|Hello Everyone for this beautiful Thursday in Sept... here is a post from Thom Rainer author of Breakout Churches, which was a very helpful book to me, has posted this article today. Can you read it and comment on what you think below? What do you think about his remarks on the pastor as chaplain?|
Praying for you all today!
December 17, 2004, should have been a day of celebration.
Nellie Jo and I had been married 27 years on that date. We were in Naples, Florida, enjoying the sunshine and each other.
Then the phone call came.
We had been given a great deal of confidence that the biopsy would likely prove negative. Proceed with our anniversary celebration, we were told. In the unlikely event that the report was not good, they would let us know.
The report was not good. Nellie Jo had cancer. The next two years would prove to be some of the most challenging years of our lives and marriage.
When an Unhealthy Body Looks Healthy
Looking back, it is amazing to recall how healthy Nellie Jo looked. She showed no signs of fatigue or sickness. Had she not seen a couple of warning signs, she might have found out too late about her cancer. She might not be alive today.
I’ve seen it countless times. My team would go into a church for a consultation, and we would begin interviewing church members. We would hear from many of the congregants that their church was healthy and thriving. Then we would see the warning signs. And we would begin to fear that the apparently healthy body was not really healthy at all.
The church was sick. Some of the churches were really sick.
Five Warning Signs
What were some of the warning signs my team saw? Though the list is not exhaustive, these five issues were common. Some of the churches had a one or two on the list; some had all five.
1. The church has few outwardly focused ministries. Most of the budget dollars in the church are spent on the desires and comforts of church members. The ministry staff spends most of its time taking care of members, with little time to reach out and minister to the community the church is supposed to serve.
2. The dropout rate is increasing. Members are leaving for other churches in the community, or they are leaving the local church completely. A common exit interview theme we heard was a lack of deep biblical teaching and preaching in the church.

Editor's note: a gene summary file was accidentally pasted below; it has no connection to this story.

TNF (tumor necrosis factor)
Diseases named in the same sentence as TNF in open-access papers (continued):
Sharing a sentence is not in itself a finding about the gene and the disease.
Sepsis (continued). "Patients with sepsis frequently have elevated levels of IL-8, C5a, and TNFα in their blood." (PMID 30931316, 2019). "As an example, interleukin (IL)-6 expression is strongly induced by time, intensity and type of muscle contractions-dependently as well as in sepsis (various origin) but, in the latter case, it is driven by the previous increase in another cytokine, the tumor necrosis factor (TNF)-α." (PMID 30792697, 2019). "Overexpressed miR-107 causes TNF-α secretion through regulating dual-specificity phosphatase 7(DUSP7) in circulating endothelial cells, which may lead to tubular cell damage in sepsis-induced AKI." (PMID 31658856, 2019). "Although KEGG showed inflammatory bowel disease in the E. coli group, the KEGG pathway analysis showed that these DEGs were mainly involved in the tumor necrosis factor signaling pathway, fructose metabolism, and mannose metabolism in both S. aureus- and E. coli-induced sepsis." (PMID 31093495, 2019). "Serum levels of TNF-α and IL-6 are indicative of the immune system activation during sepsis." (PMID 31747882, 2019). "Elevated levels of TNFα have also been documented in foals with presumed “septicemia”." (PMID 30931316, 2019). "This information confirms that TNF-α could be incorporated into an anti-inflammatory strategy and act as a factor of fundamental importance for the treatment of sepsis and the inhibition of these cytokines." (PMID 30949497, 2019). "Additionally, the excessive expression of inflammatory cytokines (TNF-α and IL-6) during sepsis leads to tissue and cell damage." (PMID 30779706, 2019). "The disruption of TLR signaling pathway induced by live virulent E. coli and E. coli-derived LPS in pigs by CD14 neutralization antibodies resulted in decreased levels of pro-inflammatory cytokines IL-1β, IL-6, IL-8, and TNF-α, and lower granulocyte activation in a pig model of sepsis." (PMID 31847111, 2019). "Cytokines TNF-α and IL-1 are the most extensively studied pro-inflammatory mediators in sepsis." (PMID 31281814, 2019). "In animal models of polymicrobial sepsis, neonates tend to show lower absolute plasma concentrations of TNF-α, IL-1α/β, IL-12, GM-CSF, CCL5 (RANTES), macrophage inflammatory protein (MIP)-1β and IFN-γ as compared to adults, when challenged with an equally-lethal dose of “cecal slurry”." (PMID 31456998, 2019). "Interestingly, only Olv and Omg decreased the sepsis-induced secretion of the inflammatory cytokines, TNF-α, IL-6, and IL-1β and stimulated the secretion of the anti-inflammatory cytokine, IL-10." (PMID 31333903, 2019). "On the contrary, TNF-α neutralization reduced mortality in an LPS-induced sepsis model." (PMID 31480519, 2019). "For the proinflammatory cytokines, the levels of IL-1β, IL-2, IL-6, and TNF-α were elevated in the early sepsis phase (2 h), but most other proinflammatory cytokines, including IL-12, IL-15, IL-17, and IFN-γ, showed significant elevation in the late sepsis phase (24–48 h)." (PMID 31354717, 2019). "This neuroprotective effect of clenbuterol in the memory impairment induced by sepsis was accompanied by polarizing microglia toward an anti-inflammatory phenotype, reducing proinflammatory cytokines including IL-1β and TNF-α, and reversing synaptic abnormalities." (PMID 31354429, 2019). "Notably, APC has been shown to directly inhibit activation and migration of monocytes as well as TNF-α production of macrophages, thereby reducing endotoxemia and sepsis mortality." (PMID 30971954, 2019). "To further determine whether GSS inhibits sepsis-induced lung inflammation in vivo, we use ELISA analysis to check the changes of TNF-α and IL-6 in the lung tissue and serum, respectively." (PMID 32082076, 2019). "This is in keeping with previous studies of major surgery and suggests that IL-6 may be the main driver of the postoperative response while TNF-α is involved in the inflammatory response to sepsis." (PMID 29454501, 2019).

3. The church is experiencing conflict over issues of budgets and building. When the focus of church members becomes how the facilities and money can meet their preferences, church health is clearly on the wane.
4. Corporate prayer is minimized. If the church makes prayer a low priority, it makes God a low priority.
5. The pastor has become a chaplain. The church members view the pastor as their personal chaplain, expecting him to be on call for their needs and preferences. When he doesn’t make a visit at the expected time, or when he doesn’t show up for the Bible class fellowship, he receives criticism. In not a few cases, the pastor has lost his job at that church because he was not omnipresent for the church members.
Where Do We Go from Here?
The bad news is that few churches recover if the patterns above become normative. The church is a church in name only. It is self-gratifying rather than missional. It is more concerned about great comfort than the Great Commission and the Great Commandment.
The good news is that a few churches have moved from sickness to health. The path was not easy. It first required that the congregants be brutally honest with themselves and God. It does no good to speak glowingly of a church that is unhealthy and getting worse.
Many of the turnaround churches we consulted then moved to a time of corporate confession and repentance. They confessed to God their lack of obedience and their selfish desire for their own comfort.
And still other churches made an intentional effort to shift the ministries and the money of the church to a greater outward focus. This step can be particularly painful since a number of church members often protest with vigor that their needs are no longer being met.
To Become a Healthy Church
Indeed we could focus on the reality that the great majority of sick churches do not recover. But that focus provides little value.
We should look at the admittedly few churches that have moved from sickness to health. We should learn how they turned from an inward focus to an outward focus. We should follow their examples of moving from selfish desires to radical obedience to God.
In His power the unhealthy church can become healthy.
Heed the warning signs.
It could be the difference between life and death.